So with it set up where it is now…there is a strong tendency for cold air to reload across NW Canada and then plummet our way. Or depending on how things evolve…cold air drains southward from the north pole.

I bring all this up…and I know it’s taken me 600 words to get to my point…because last night the GFS model came out with a solution that really was eye candy…and it’s probably going to be right to some extent…not perfect…it is the GFS model…and in fairness no model is that far out…but when it generates this…watch out down the road.

This is from the 6PM run LAST night…courtesy of NEXLAB

ScreenHunter_54 Dec. 30 08.48

That’s a 1060+ mb (31.30″) high up there in NW Canada…and that is representative of some incredibly and probably record-breaking cold weather about to plunge deep into the Plains states

Let’s go up to about 3-5000′ feet or so…and see how cold the air is at the same time…

ScreenHunter_55 Dec. 30 08.52

That solid area of white represents air at that level of -22°F and colder. Now let’s work our way to the ground and see how cold that really is…click on all these images to make them more readable

ScreenHunter_56 Dec. 30 08.54

We’ve seen time after time this fall/winter…that when it’s cold there…it gets to us. The time frame on the above maps is Midnight CST next Monday morning (6th) and aren’t even the low temperatures up there.

The modelling is trying to figure out how much of this cold air comes our way next week…

I’m trying to figure out will there be snow associated with it…if not…it will be cold, don’t get me wrong, and the potential for sub-zero lows may return at some point next week, even without the snowcover. Interestingly the GFS model last night kept our temperatures, whether it be a high or low for the day, below 0° next Tuesday and Wednesday…which takes A LOT of doing this far south. It’s happened before…I roughly counted the days in KC weather history (just think of the 1000s of days between December and February since the 1880s) and I came up with about 18 sub-zero high temperature days (including 4 days in January of 1912!)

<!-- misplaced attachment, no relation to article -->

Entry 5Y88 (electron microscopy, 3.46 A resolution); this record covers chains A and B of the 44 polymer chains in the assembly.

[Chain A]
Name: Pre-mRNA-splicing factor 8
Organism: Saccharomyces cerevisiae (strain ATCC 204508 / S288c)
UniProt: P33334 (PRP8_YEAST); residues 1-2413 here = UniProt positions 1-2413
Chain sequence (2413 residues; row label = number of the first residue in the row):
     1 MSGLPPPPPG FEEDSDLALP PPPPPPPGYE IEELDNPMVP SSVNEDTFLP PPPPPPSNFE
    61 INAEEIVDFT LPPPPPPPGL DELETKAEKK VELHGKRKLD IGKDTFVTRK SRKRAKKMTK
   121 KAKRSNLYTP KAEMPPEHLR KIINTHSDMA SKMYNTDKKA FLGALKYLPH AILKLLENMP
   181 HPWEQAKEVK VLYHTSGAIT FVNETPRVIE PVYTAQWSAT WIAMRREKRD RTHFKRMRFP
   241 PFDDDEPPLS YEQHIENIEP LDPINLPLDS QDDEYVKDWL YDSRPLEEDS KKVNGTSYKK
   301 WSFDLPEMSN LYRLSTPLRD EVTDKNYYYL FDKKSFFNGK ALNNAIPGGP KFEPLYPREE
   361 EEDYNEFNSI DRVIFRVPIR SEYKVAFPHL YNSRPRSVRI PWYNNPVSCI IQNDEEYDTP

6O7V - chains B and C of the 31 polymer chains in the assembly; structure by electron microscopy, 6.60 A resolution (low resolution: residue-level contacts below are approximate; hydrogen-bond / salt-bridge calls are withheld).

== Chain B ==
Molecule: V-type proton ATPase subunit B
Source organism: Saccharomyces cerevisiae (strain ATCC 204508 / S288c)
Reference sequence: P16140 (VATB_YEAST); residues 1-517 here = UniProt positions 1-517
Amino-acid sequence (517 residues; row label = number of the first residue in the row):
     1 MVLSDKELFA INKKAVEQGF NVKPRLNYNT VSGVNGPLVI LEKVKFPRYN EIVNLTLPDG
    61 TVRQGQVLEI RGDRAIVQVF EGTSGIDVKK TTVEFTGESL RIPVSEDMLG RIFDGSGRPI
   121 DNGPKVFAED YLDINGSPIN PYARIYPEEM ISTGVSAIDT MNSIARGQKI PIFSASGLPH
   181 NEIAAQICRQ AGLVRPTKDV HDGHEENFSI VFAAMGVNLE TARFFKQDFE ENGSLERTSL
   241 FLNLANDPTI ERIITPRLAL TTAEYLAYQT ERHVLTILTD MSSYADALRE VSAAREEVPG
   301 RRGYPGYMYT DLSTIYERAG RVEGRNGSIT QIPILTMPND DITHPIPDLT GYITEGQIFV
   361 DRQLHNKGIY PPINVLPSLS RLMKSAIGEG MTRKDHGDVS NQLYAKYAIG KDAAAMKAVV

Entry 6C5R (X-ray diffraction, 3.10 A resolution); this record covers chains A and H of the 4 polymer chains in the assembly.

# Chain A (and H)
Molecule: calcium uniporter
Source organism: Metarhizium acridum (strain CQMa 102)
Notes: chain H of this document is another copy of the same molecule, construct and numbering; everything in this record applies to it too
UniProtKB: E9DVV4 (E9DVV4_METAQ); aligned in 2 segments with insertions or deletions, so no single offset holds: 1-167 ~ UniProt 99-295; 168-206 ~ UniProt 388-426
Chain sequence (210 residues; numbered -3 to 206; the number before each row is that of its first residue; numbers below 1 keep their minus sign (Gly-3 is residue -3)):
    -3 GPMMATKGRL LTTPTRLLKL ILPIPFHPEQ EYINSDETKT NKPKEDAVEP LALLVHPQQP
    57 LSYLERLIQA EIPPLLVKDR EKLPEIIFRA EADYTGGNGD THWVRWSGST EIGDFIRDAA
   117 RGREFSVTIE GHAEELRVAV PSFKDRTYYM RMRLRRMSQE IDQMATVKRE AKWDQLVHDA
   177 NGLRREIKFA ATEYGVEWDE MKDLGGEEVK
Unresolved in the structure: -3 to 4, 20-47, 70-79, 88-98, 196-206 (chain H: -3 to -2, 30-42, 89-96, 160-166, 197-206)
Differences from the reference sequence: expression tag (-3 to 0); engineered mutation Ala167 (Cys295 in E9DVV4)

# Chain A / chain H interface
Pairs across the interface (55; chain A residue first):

ScreenHunter_58 Dec. 30 21.30

I’m also wondering how long this will last…will it be our winter pattern of the cold coming through and leaving or will there be something else going on to keep the cold around. Here is what the EURO model thinks for temperatures over the next 10 days…

ScreenHunter_57 Dec

Again click on that image to make it larger.

Finally be alert to maybe a skiff of snow moving through the region on Wednesday late AM into the afternoon. The timing of the cold air return is a bit of a question for WED…but we will certainly be in the cold air again WED PM. There could be some minor accumulations here…but at this point the highest risk of a 1-4″ type snow would be across N MO along and north of 36 highway towards the IA border…something to be watch though.

A lot going on and a lot to write about over the coming days.

Joe